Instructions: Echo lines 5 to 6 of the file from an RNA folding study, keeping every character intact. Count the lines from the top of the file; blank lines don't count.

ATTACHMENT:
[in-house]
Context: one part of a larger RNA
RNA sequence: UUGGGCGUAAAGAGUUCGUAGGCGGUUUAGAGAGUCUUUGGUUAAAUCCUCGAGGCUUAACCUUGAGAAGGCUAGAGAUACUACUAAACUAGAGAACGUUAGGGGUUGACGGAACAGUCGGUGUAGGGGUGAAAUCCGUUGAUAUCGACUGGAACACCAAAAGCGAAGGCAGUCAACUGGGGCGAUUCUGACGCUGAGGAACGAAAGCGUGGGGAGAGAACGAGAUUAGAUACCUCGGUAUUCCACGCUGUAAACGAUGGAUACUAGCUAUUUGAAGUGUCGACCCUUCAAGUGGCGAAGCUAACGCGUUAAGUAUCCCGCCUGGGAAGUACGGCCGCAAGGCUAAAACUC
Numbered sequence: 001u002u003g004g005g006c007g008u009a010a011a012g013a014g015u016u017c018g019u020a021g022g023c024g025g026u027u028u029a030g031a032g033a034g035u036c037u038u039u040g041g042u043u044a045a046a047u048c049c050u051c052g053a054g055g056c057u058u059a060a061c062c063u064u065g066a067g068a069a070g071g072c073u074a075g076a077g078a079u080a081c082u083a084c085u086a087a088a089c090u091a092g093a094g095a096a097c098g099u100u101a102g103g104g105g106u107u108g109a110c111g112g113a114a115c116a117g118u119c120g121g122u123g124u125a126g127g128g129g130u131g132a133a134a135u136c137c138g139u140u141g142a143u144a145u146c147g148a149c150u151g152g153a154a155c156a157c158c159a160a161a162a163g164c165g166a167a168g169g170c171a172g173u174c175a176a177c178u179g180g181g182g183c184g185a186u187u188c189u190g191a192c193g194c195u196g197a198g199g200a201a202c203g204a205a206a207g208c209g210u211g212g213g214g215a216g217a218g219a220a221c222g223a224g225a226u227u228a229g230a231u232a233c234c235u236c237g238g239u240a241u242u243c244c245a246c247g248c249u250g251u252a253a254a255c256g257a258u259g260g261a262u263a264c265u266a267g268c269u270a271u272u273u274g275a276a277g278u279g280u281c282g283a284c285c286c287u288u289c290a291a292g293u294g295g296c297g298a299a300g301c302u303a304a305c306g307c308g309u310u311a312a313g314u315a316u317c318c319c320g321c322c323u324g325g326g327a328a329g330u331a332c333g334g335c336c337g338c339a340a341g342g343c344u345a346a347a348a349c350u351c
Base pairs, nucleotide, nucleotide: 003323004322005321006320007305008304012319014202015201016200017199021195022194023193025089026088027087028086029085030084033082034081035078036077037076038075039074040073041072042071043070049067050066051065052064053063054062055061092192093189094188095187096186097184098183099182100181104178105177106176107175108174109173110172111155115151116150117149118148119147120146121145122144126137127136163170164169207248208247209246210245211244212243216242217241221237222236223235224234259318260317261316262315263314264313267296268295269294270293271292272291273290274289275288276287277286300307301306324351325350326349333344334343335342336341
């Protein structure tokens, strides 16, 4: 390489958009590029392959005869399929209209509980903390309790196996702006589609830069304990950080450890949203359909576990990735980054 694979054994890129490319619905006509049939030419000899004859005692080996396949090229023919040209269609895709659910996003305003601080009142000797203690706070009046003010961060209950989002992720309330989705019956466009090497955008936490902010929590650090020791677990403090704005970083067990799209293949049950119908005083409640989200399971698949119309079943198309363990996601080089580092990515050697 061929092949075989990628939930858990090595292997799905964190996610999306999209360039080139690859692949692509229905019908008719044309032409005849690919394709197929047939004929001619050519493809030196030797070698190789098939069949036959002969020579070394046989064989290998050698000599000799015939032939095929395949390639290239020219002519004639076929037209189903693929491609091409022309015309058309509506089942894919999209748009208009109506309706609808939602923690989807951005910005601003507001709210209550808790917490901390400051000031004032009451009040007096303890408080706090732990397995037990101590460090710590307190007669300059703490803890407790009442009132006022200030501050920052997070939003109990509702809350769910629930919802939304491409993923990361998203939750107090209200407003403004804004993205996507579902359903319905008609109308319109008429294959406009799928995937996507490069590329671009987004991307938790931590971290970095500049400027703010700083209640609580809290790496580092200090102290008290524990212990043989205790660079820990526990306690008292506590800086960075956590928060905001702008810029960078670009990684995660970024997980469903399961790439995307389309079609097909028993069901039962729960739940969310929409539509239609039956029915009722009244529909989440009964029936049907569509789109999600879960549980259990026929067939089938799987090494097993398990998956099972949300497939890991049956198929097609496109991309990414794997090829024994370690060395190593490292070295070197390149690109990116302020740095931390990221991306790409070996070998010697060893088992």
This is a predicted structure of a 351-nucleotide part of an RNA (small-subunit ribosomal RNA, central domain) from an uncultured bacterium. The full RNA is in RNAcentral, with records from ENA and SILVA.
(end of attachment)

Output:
Base pairs, nucleotide, nucleotide: 003323004322005321006320007305008304012319014202015201016200017199021195022194023193025089026088027087028086029085030084033082034081035078036077037076038075039074040073041072042071043070049067050066051065052064053063054062055061092192093189094188095187096186097184098183099182100181104178105177106176107175108174109173110172111155115151116150117149118148119147120146121145122144126137127136163170164169207248208247209246210245211244212243216242217241221237222236223235224234259318260317261316262315263314264313267296268295269294270293271292272291273290274289275288276287277286300307301306324351325350326349333344334343335342336341
């Protein structure tokens, strides 16, 4: 390489958009590029392959005869399929209209509980903390309790196996702006589609830069304990950080450890949203359909576990990735980054 694979054994890129490319619905006509049939030419000899004859005692080996396949090229023919040209269609895709659910996003305003601080009142000797203690706070009046003010961060209950989002992720309330989705019956466009090497955008936490902010929590650090020791677990403090704005970083067990799209293949049950119908005083409640989200399971698949119309079943198309363990996601080089580092990515050697 061929092949075989990628939930858990090595292997799905964190996610999306999209360039080139690859692949692509229905019908008719044309032409005849690919394709197929047939004929001619050519493809030196030797070698190789098939069949036959002969020579070394046989064989290998050698000599000799015939032939095929395949390639290239020219002519004639076929037209189903693929491609091409022309015309058309509506089942894919999209748009208009109506309706609808939602923690989807951005910005601003507001709210209550808790917490901390400051000031004032009451009040007096303890408080706090732990397995037990101590460090710590307190007669300059703490803890407790009442009132006022200030501050920052997070939003109990509702809350769910629930919802939304491409993923990361998203939750107090209200407003403004804004993205996507579902359903319905008609109308319109008429294959406009799928995937996507490069590329671009987004991307938790931590971290970095500049400027703010700083209640609580809290790496580092200090102290008290524990212990043989205790660079820990526990306690008292506590800086960075956590928060905001702008810029960078670009990684995660970024997980469903399961790439995307389309079609097909028993069901039962729960739940969310929409539509239609039956029915009722009244529909989440009964029936049907569509789109999600879960549980259990026929067939089938799987090494097993398990998956099972949300497939890991049956198929097609496109991309990414794997090829024994370690060395190593490292070295070197390149690109990116302020740095931390990221991306790409070996070998010697060893088992």